Early in my practice, I remember my teacher, Kirin Mishra (Parvathi Nanda Nath Saraswati), defining a yogi as “the appreciator of beauty”, and a yogini as “the beauty itself”. This was striking to me. It implies that these terms are not definitions of gender, but states of being, states that any of us can inhabit at any time, and simultaneously. More intriguing, is the implied possibility that one can be a state of beauty.
I began to ponder, what would it be to exist as beauty, to be fragrance, as one’s essence? It is the subtle contrast between appreciating the flower, and being the flower. Appreciating the symphony and being the sound. The last 13 years or so, I have been in pursuit of that possibility. Experiencing my body as my voice, I have sought out shapes, living/organic sculpture, architecture, structure, transitions, release and elegance.
It is commonly agreed, that there is no separation between body and mind. My observation over years of working with people in movement is that the state of our mind is always reflected in our body, in how we hold ourselves, and in our movement. The mind, perhaps, is a teacher, an informer. Is it possible that so is the body? I have discovered that by changing my physical space, by releasing muscles, contractions, holdings, letting myself be supported, embodying gentleness and fluidity, my mind has no choice but to follow. In this way, the body becomes the teacher, the shaper of the mind. We can begin to engage in truly complex shifts of mind and emotion by changing the orientation, patterns, and habits of our bodies.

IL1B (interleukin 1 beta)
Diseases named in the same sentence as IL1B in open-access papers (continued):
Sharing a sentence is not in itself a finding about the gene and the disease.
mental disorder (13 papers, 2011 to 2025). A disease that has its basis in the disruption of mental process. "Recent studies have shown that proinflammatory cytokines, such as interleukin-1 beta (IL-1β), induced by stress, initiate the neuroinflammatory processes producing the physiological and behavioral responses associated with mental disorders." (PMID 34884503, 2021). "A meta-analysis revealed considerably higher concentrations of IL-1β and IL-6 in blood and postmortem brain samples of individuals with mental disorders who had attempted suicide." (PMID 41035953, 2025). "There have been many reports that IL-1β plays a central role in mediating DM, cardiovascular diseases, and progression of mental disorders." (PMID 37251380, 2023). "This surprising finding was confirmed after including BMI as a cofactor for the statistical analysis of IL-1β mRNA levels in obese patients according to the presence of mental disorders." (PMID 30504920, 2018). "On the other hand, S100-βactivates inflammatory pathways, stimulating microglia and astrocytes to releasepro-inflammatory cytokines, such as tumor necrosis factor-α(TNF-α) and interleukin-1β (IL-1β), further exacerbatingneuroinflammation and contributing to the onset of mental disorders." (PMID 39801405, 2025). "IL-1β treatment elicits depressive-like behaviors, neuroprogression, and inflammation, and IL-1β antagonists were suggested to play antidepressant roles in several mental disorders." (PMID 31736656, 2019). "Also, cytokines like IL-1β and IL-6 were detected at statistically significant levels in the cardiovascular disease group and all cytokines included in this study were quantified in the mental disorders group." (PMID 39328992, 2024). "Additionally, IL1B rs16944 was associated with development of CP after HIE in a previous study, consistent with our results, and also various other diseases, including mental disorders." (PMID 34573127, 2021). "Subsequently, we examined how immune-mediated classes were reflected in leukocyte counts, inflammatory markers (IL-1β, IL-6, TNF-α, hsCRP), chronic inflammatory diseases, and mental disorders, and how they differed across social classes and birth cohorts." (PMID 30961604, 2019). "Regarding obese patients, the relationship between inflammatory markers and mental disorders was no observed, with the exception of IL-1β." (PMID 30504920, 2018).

In addition, beauty, the immersion in all her forms, has the capacity to heal. In the aftermath and woundings left by chaos and misalignments, both physical, mental and emotional, immersion in beauty and balance heals and restores to order where we are broken and disheveled.
Bhakti, the practice of devotion, has its basis in the understanding that we love and live devotion to and longing for some idea or form of perceived perfection, be it nature, a god/goddess, or another human. It is in this practice, feeling of love and longing, that we come to the eventual realization that we are the very perfection that we have been loving and longing for, the devotion itself transforms us. My practice and devotion is to beauty, her potential, and power, in all of her forms, and in her becoming.
“Friend, hope for the Guest while you are alive. Jump into experience while you are alive! Think…and think…while you are alive.
What you call ‘salvation’ belongs to the time before death.
If you don’t break your ropes while you’re alive, do you think ghosts will do it after?
The idea that the soul will join with the ecstatic
just because the body is rotten – that is all fantasy.
What is found now is found then.
If you find nothing now,
you will simply end up with an apartment in the City of Death.
If you make love with the Divine now, in the next life you will have the face of satisfied desire.
So plunge into the truth, find out who the Teacher is,
Believe in the Great Sound!
Kabir says this: When the Guest is being searched for, it is the intensity of the longing for the Guest that does all the work.
Look at me and you will see a slave of that intensity.”